Epidemiology is the science of how diseases spread on populations. Research by medical scientists and mathematicians working in this area has over the years provided many insights into disease mechanics; giving governments and health organizations knowledge useful in prevention and vaccination strategies.
Traditionally the models used were compartmental: systems of ordinary differential equations expressing the relation between groups of homogeneous entities. While such models provide an understanding of general disease dynamics, the realization that the actual interaction structure between group members may play a critical role has caused a shift in epidemiology - as indeed in many other fields - towards network-based models.
In this talk I present a framework for network simulations written in Python and used in studies of HIV prevention and treatment strategies. The original motivation behind the work is simulation of disease processes but the software itself is not constrained to this field, and can be used for more general network models. Processes may be defined either using a simple configuration language, or as a python class. Simulations run on single computers or on clusters of machines.
The simulation module provides the main loop, handles configuration, and executes the process on the network. It is initialized using an extended ini-language allowing for inter-parameter dependencies and ranges. A basic cluster computing extension allowing for distribution of simulations on to computing grids is also provided.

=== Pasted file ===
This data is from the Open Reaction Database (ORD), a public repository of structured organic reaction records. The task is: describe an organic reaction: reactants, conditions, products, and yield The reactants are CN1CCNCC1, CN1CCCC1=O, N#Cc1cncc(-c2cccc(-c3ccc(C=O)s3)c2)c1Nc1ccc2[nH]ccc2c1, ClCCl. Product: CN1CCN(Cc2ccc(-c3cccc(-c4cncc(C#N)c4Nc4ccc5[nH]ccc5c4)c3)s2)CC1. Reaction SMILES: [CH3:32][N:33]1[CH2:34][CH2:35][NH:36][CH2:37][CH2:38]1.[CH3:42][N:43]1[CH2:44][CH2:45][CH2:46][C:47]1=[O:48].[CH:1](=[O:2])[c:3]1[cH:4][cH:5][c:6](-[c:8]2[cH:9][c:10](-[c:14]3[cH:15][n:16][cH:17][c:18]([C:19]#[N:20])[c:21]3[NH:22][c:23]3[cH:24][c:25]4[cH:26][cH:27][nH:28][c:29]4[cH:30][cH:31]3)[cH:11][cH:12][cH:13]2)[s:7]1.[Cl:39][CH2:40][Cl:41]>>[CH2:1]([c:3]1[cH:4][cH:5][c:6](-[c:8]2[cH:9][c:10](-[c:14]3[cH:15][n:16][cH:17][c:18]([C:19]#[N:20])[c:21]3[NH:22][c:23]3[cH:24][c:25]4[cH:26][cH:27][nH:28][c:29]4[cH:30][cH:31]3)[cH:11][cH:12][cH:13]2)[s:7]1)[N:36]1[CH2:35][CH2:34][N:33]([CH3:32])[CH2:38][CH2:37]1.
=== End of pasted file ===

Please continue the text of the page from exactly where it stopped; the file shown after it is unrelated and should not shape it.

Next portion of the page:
The Process class, in its most general form, simply provides an interface specification, most notably to the state and topology updating methods called by the simulation. Creating a process is then a question of implementing the corresponding methods. The package also provides a process class hierarchy, with increasingly specific assumptions regarding the class of models. For the case where a node state transition probability is a simple expression involving nearest neighbour states there is a special scriptable process. This class reads transition rules for node (and edge) states and attributes (projections of states) from file and constructs the corresponding process object.
This structure provides a good platform for prototyping and testing network simulation models. The process definition can, for a broad range of models, be expressed using a set of transition rule strings, or if desired for speed, or out of complexity, implemented as a Python class.
I give an overview of the main components of the software framework, provide some examples on how to implement processes for different type of models taken from epidemiology, and show the application in HIV research.
|||Exploring network structure, dynamics, and function, using NetworkX; Hagberg A., Swart P., and Schult D., SciPy 08 - Proceedings of the 7th Python in Science Conference, 2008.|